By Michael Roberts
By Amber Taufen
By Patricia Calhoun
By William Breathes
By Michael Roberts
By Melanie Asmar
By Michael Roberts
By Michael Roberts
Gordon Petersen, a psychiatrist in private practice, has seen several T.H.E. clients who were referred to him for help with other problems, such as mood disorders. Strict supervision is necessary for repeat, violent offenders, Petersen says, but not milder ones. "The main problem I see with T.H.E. is its failure to discriminate between someone who's very sick and someone with an isolated episode who doesn't require supervision for the rest of his life. Not everyone is severe, and if you treat everyone as though they are, you're not doing your job."
T.H.E. requires offenders in medium containment to visit SLAs every weekend as a way of involving them more in their treatment and supporting those in maximum containment. Rosberg was assigned to visit a home in Montbello, where four sex offenders were living without any official supervision. The widely accepted theory among authorities in Colorado and elsewhere is that the best watchdogs for sex offenders are other sex offenders -- a theory many perpetrators and communities find laughable.
One afternoon in August 2001, Rosberg went to the Montbello SLA for a barbecue -- just a bunch of sex offenders outside enjoying the warm summer day. "We could have been having an orgy, God only knows," Rosberg says, rolling his eyes. While he was in the kitchen, he claims, another sex offender fondled him. Although Rosberg reported the incident to his therapist and to the police, he says nothing ever came of it.
Hopelessness started setting in after that. He was learning that other offenders had been in the program for several years, and no one, it seemed, could get out. When offenders enter T.H.E., they aren't told how long they'll be in treatment - only that they'll remain in the program until they've successfully completed it. But no success stories have ever been shared with them.
Tom and Rosberg say it's unclear what T.H.E. expects of offenders. "They don't see anything through to completion," Tom says. "They just skip around a lot. There are certain things that the Sex Offender Management Board says need to be done before you can complete a treatment program, but T.H.E. will never say you've successfully completed any of them. I expect they'll keep me here for ten years or more. Either that or they'll put me in prison."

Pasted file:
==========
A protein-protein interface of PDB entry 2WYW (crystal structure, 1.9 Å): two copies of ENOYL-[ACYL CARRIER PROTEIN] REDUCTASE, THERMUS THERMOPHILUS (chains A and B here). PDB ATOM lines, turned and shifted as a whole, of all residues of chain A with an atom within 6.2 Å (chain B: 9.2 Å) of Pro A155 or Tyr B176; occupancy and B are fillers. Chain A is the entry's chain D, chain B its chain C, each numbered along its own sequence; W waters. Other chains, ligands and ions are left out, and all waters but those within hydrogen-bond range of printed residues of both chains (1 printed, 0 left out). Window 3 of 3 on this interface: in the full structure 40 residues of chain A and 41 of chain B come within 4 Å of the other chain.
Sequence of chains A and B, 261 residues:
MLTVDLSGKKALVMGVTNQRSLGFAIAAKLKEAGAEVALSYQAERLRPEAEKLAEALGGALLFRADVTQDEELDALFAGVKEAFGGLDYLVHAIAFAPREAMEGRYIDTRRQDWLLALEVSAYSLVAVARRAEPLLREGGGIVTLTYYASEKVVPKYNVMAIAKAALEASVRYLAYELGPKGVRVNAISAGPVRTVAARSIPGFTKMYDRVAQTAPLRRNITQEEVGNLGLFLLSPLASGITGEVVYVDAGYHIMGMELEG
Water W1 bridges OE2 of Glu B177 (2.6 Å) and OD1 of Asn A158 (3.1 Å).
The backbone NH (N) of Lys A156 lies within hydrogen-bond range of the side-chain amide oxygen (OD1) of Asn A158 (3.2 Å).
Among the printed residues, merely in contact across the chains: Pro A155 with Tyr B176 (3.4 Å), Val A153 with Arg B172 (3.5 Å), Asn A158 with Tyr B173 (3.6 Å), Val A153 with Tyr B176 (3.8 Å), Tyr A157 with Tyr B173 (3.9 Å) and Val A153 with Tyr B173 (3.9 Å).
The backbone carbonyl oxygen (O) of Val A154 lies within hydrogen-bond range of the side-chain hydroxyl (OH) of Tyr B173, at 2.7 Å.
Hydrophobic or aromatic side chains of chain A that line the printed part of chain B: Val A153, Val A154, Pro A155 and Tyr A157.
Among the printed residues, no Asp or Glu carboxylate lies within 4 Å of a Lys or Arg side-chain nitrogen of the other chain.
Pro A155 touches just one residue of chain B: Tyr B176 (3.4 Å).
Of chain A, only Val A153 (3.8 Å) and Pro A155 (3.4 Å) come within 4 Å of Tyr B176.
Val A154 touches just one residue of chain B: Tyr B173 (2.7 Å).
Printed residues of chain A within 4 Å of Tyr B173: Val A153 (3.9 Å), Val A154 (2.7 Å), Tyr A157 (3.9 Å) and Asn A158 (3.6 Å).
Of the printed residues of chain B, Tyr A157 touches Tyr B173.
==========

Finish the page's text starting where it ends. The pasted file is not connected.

Rosberg, Tom and others in T.H.E. say their hopelessness is exacerbated by the shame they are made to feel by their therapists -- many of whom are just interns or nurses, not licensed therapists.
"When I first started at T.H.E., one of the therapists stressed to me that I'm a sex offender. She said, 'How does that make you feel?' I said, 'Well, it's a label.' And she said, 'No, how do you really feel, deep down?' She told me to think about it for a week and then come back and tell her. After group, one of the guys told me, 'You're going to have to tell her you're a horrible, sick person, because that's what they want to hear.' So I went back the next week and told her that I'm a bad person," Rosberg says. "What therapeutic value is there in that? Just beating someone into submission and making them think there's no hope of getting better isn't therapy."
As part of their therapy, sex offenders in T.H.E.-- and every treatment program in Colorado -- take routine polygraphs; that way, their therapists will have some idea whether they've been reoffending. During the sexual-history polygraph, Rosberg explains, "You have to tell them everything you've done that involves sex since you were in the womb."
In addition, "maintenance" polygraphs are given at least every six months to make sure they're staying honest. The sex offenders have to pay for the exams, which cost about $225. If the perpetrators fail their polygraphs, additional restrictions are placed on them. If they continue to fail the exams, T.H.E. uses the results as a reason to kick them out of the program and send them back to prison -- even though polygraphs aren't admissible in court.
Rosberg failed all four of his polygraphs and admits that he lied because he was angry that he had to keep answering the same questions. Because of his deceit, T.H.E. decided he'd have to move up a containment level and into an SLA.
When he learned this, Rosberg says, he fell deeper into despair. Upon the suggestion of his probation officer, who'd reportedly noticed his mood change, Rosberg started seeing a private therapist and was diagnosed with depression.
When Rosberg brought up the fondling incident during a meeting with his T.H.E. therapist and probation officer, he claims the therapist told him, "You live among sex offenders; you should expect that kind of thing."
Rosberg was initially shocked by the statement, but he now says that his therapist's attitude is indicative of the way T.H.E. views its clients: as parasites on society.
As such, former and current clients point to what they say are T.H.E.'s medieval treatment methods, including the penile plethysmograph (PPG), which as recently as January 2002 was under investigation by the European High Court of Human Rights. The device not only measures offenders' arousal but supposedly proves that they can't get away with lying. An offender can't say he's no longer thinking dirty thoughts about little boys when, in fact, the "peter meter" shows otherwise.